The Julia Child of Needlework

Dive Into the Life and Work of Erica Wilson

Even if you don’t know her name, you’re likely to know her legacy. Meet Erica Wilson, who introduced cross-stitch, needlework, and crewel techniques to thousands in the latter half of the 20th century.

01/06/2023     News and Film, 20th Century and Contemporary Design


Freeman’s January 25 auction, The Personal Collection of Vladimir Kagan, features more than 100 lots highlighting the life and work of one of America’s foremost designers—as well as the work of his wife, Erica Wilson, an esteemed needlepoint designer and lifestyle entrepreneur in her own right.

Wilson made a name for herself as a leading authority on needlepoint and embroidery techniques during her lifetime. A shrewd businesswoman with a deep understanding of her clients, she promoted her national and international presence on her public-television program “Erica,” as well as through lectures, books, columns, and retail stores — a multimedia strategy that led The New York Times to dub Wilson the "Julia Child of needlework.”



Erica Wilson Demonstrating Needlework Techniques at One of Her Seminars


Born in England in 1928, Wilson moved to New York in 1954 following her training at London’s Royal School of Needlework, and quickly established herself as the country’s most visible and accessible needlework figure. While her bestselling books and television presence found a large and eager audience of mostly women worldwide, her lectures and tours—which combined workshops and sightseeing in Nantucket, Bermuda, Romania, and China, among other destinations — offered well-to-do women in the postwar period curated experiences and thoughtful instruction.

The Personal Collection of Vladimir Kagan not only brings to market the works that populated Wilson and Kagan’s Park Avenue apartment, where they lived for nearly fifty years, it also highlights their complementary careers. A group of original upholstery fabric —cotton, wool, velvet, and linen — underscores the collaborative nature of the couple’s work, with many of the fabrics created by Wilson (Lot 56).


erica wilson vladimir kagan stool
Lot 34 I Erica Wilson, Achille Castiglioni, and Pier Giacomo Castiglioni I "Rocchetto" Kartell Stool with Erica Wilson Embroidered Cushion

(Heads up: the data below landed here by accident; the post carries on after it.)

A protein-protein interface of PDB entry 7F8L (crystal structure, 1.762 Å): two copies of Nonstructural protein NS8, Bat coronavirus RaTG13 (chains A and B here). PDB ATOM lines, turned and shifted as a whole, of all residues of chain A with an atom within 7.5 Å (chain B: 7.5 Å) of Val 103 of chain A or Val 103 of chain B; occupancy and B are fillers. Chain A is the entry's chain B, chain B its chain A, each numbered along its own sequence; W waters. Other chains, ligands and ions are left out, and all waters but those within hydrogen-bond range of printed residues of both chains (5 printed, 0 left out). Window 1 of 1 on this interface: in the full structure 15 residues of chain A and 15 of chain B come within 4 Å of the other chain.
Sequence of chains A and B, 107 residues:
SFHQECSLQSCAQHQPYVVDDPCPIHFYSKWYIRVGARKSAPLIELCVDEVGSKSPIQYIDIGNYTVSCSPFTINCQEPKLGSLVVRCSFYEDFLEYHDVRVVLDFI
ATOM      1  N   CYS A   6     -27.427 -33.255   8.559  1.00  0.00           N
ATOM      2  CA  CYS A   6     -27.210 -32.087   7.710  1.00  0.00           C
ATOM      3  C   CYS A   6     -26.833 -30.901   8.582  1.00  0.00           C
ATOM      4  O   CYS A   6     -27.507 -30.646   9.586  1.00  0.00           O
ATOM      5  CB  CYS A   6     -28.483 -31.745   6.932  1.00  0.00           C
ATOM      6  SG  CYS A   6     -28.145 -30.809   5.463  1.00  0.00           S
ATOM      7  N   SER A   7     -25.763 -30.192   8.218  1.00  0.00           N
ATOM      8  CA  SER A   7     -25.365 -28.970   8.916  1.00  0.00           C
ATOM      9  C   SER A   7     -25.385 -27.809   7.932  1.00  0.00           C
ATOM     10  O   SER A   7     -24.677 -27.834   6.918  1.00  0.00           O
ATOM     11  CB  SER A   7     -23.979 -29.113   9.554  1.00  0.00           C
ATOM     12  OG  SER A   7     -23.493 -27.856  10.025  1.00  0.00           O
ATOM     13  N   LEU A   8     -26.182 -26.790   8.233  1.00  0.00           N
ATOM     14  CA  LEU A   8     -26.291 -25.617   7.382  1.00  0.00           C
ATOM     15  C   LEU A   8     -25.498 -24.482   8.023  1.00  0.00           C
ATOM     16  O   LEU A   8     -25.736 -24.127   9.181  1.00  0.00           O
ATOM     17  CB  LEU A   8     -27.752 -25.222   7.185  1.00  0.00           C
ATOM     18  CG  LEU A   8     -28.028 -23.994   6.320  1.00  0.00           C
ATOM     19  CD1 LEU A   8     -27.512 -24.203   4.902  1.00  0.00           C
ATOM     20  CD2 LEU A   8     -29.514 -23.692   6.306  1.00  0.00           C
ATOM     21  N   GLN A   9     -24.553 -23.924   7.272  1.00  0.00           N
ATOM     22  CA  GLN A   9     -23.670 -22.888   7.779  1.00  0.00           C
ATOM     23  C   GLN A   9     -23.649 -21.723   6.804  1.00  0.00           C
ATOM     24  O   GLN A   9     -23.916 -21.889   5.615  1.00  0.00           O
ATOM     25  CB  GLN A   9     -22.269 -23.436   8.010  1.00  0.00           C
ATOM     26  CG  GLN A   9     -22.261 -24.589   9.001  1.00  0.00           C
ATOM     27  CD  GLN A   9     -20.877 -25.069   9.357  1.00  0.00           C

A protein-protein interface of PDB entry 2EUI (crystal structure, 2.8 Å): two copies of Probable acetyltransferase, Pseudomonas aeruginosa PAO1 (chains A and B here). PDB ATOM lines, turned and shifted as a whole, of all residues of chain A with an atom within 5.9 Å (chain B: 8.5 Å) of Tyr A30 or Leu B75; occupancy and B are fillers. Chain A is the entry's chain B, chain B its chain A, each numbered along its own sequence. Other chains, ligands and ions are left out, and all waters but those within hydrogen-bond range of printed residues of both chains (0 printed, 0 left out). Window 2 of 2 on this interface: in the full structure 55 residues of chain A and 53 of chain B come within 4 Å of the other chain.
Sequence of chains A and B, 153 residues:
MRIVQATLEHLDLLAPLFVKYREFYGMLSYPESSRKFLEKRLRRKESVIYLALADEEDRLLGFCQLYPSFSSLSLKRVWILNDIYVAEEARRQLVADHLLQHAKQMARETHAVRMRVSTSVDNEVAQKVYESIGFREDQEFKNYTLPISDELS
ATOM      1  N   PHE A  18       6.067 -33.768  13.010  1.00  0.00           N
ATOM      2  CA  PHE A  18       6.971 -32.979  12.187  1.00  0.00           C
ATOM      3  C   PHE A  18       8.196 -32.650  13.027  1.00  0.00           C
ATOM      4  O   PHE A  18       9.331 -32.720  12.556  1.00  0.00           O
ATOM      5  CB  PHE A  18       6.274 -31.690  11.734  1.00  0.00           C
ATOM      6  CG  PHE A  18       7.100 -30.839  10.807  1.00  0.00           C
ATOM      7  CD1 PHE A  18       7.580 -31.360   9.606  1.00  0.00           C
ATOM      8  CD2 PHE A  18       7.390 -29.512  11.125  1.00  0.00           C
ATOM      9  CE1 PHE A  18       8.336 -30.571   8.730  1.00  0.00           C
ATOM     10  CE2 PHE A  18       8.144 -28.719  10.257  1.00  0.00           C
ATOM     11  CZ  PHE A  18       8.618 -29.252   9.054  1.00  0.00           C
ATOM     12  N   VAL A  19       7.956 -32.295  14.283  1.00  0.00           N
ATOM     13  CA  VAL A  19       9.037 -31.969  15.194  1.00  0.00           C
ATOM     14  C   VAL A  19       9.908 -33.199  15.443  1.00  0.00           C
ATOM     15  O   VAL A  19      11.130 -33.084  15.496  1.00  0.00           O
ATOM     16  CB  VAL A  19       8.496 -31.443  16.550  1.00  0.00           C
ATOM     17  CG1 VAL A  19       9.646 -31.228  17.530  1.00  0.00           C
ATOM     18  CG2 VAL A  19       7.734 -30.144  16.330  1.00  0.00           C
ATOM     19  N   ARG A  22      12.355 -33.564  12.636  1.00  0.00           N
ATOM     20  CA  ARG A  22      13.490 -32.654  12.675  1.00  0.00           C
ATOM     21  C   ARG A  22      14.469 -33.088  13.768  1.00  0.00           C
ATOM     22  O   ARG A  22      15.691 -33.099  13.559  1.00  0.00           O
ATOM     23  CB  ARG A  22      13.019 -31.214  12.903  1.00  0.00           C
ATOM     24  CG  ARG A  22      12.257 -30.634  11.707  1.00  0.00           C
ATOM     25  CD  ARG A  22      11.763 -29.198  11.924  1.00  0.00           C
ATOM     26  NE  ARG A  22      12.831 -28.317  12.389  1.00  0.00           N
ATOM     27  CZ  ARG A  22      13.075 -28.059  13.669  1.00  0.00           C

The five other works by Wilson on offer in The Personal Collection of Vladimir Kagan likewise show how Wilson used her masterful embroidery skills to embellish, remix, or otherwise update existing designs. Her patterns both offset and complement the designs they adorn, as in a Wilson embroidered cushion atop a “Rocchetto” Kartell stool (Lot 34). Here, Wilson’s carefully chosen palette rhymes with the bright yellow of the stool, and the intricate embroidery brings a handmade depth to the Castiglioni brothers’ iconic midcentury stool.


erica wilson embroidered armchair
Lot 14 I Louis XV Style Fauteuil with Embroidered Upholstery by Erica Wilson


As often as Wilson’s designs brought traditional handcrafted techniques to sleek 20th-century designs, they also added a subtle modern aesthetic to furniture created in 18th-century styles through embroidered upholstery. The Personal Collection of Vladimir Kagan features two Louis XV–style fauteuils upholstered with floral-motif embroidery by Wilson (Lots 14 and 15), as well as a George III-style wing chair with a charming all-over upholstery design that displays Wilson’s enormous talent and wide range of techniques (Lot 16).


george III style wing chair with erica wilson upholstery
Lot 16 I George III Style Wing Chair with Embroidered Upholstery by Erica Wilson


Wilson left behind an archive of more than 3,000 works upon her death in 2011— everything from furniture upholstery to jewelry, clothing, and crewelwork designs that featured all manner of woodland creatures, particularly owls, a favorite of the artist. However, Wilson’s enduring footprint lay not only in the works she herself created, but the ways in which her techniques entered the American home. Her widely distributed and well-loved embroidery kits meant that Wilson’s designs found their way into the domestic spaces of countless households, making her legacy a living one.

Wilson’s daughter, Vanessa Diserio, today oversees Erica Wilson Inc. and remembers her mother’s passion for needlework as an integral part of her own childhood. Says Diserio,

“Not a day goes by that I don’t miss having my mother around, but it fills my heart knowing how happy she was to have me by her side as we worked on her brand together. I started helping her right out of college, and never stopped! Being the owner and operator of Erica Wilson Inc. has given me so many opportunities to meet her fans from far and wide, and nothing is better than listening to customers tell me about their memories of my mother—how they were inspired by her to start their own needlework business, or how they cherish a canvas she designed and have it hung in a place of honor. Some of my earliest childhood memories of Mummy are of her stitching and the sound of her pulling a needle and thread through a taut canvas as she sat surrounded by piles of brightly colored yarn. Even as a little girl, I was always eager to add some stitches of my own to her work, and would take charge of the needle as soon as she put it down for a minute. Nothing gives me more joy than knowing I am carrying on her legacy.”


vladimir kagan photo
Vladimir Kagan and Erica Wilson






View the rest of our January 25 The Personal Collection of Vladimir Kagan auction.



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